The Ottawa Citizen 2004

A crime is a crime
Many people support tougher punishment for crimes that are motivated by hatred of identifiable groups. But as understandable as it may be to support hate crime laws, it is a mistake.

Judge will be suspended until inquiry is finished

Jake Rupert
The Ottawa Citizen

April 29, 2004

Brockville Ontario Superior Court Justice Paul Cosgrove, who faces an inquiry over his conduct during a murder trial he ordered stopped, will not hear cases until the matter is resolved, his boss said yesterday.

Eastern Ontario's senior Superior Court justice, Monique Metivier, said Judge Cosgrove's suspension is a matter of course while the Canadian Judicial Council conducts its inquiry.

"He won't be sitting or assigned until this matter is resolved," Judge Metivier said. "It's just an appropriate thing to do in view of the inquiry."

Judge Cosgrove's son said his father did not want to comment on the inquiry or the case until he consults with a lawyer.

Earlier this week, the council, which oversees all federally appointed judges, announced it would be holding an inquiry into the judge's actions during the murder trial of Julia Yvonne Elliott for the 1995 killing of Larry Foster, 64, of Kemptville.

Late last week, the council received a request for an inquiry from Ontario Attorney General Michael Bryant, whose ministry includes the Crown attorneys who prosecuted Ms. Elliott. Under council rules, when a provincial or territorial attorney general requests an inquiry, it must be held.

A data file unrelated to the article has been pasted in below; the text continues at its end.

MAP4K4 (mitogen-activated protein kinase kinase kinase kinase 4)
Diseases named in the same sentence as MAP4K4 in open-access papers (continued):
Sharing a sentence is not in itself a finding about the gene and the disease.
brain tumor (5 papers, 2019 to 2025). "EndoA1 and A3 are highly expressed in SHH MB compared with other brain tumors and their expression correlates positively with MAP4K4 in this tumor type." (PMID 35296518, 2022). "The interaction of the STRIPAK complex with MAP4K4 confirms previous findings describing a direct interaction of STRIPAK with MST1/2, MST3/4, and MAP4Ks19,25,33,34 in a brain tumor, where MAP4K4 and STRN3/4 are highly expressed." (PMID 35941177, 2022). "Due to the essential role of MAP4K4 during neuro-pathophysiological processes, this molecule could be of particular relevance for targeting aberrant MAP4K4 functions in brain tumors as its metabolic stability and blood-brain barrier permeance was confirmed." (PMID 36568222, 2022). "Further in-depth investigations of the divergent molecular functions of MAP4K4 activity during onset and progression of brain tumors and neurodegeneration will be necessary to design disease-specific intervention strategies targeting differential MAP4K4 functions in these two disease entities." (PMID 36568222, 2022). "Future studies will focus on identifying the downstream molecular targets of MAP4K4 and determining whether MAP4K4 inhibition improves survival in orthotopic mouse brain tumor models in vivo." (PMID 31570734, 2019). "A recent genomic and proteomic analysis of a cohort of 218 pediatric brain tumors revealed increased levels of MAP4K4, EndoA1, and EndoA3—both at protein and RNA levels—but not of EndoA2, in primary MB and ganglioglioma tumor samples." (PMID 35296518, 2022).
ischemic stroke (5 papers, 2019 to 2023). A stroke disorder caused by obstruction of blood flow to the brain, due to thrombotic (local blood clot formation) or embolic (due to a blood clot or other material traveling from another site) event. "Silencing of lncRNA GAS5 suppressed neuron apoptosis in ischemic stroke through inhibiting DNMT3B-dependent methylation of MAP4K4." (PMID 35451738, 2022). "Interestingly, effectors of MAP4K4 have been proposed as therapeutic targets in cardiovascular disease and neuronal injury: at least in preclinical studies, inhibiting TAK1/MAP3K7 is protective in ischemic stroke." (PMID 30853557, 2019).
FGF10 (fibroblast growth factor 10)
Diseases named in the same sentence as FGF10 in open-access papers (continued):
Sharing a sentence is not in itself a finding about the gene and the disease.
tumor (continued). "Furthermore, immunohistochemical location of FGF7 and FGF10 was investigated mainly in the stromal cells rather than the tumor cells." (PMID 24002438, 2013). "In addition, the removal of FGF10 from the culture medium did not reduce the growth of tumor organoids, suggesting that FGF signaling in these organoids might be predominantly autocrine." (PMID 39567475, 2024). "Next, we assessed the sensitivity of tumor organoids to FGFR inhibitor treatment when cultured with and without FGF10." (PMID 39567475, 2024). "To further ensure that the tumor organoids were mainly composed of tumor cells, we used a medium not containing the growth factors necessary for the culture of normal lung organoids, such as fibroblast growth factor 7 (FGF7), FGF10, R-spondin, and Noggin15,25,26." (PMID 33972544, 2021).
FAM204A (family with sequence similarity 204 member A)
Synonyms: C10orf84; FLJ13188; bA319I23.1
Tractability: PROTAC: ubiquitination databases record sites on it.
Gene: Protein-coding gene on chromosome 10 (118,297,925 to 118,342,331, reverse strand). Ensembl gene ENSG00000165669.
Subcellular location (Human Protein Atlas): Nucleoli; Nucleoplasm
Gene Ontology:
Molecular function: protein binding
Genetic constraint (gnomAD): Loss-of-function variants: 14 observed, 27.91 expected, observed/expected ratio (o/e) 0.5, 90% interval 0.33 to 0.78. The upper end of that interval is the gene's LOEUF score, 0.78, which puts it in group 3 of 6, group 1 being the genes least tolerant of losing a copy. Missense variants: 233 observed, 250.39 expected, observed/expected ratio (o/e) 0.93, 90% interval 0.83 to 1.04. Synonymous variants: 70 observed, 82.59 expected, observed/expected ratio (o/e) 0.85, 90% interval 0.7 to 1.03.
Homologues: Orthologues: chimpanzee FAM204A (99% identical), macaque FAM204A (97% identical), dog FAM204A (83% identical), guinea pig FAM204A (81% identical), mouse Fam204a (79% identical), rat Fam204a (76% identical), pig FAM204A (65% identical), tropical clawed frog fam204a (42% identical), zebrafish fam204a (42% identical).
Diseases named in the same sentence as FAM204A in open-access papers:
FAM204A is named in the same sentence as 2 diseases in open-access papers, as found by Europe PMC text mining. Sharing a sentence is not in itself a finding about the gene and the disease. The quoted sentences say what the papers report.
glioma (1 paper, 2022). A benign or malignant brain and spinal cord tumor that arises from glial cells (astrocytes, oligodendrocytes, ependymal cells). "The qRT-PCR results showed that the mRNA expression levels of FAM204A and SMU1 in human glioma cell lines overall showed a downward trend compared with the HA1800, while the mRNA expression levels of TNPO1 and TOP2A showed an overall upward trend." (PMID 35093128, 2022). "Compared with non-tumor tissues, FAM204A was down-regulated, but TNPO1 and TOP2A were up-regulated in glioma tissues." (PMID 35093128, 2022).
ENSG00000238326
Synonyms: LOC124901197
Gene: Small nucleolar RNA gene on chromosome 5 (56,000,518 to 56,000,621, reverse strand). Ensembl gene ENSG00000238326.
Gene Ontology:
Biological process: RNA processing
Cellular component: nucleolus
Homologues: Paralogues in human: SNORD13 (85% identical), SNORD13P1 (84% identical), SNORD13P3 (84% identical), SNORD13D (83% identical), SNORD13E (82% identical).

Earlier this week, the council, which oversees all federally appointed judges, announced it would be holding an inquiry into the judge's actions during the murder trial of Julia Yvonne Elliott for the 1995 killing of Larry Foster, 64, of Kemptville.

Late last week, the council received a request for an inquiry from Ontario Attorney General Michael Bryant, whose ministry includes the Crown attorneys who prosecuted Ms. Elliot. Under council rules, when a provincial or territorial attorney general requests an inquiry, it must be held.

In 1999, after a series of motions by Ms. Elliott's defence lawyer, Kevin Murphy, Judge Cosgrove found the accused's Charter rights to a fair and speedy trial had been seriously breached by police investigators and prosecutors, and ordered the case stopped.

Ms. Elliott went back to her native Barbados, and the Crown launched an appeal of the judge's ruling alleging the judge was biased and incompetent.

Last fall, the Ontario Court of Appeal overturned Judge Cosgrove's stay ruling and ordered a new trial. The appeal court panel of three judges found "there was no factual basis" for Judge Cosgrove to stay proceedings against Ms. Elliott and that he had "misused his power" in several instances.

After the ruling, Ms. Elliott fled Barbados and was arrested in Costa Rica in the winter. She is being held in jail awaiting extradition back to Canada to face a new trial.

Ms. Elliot was charged after Mr. Foster's remains were found along the banks of the Rideau River near Kemptville in August 1995.

After an inquiry, the council has the power to recommend to Parliament that a judge be removed from the bench. This has only happened six times in Canada's history and those judges either quit or resigned before being fired. Most complaints are dismissed or the judges receive lesser penalties.

Officials at the council say the inquiry will take place in four to six months.
The Ottawa Citizen 2004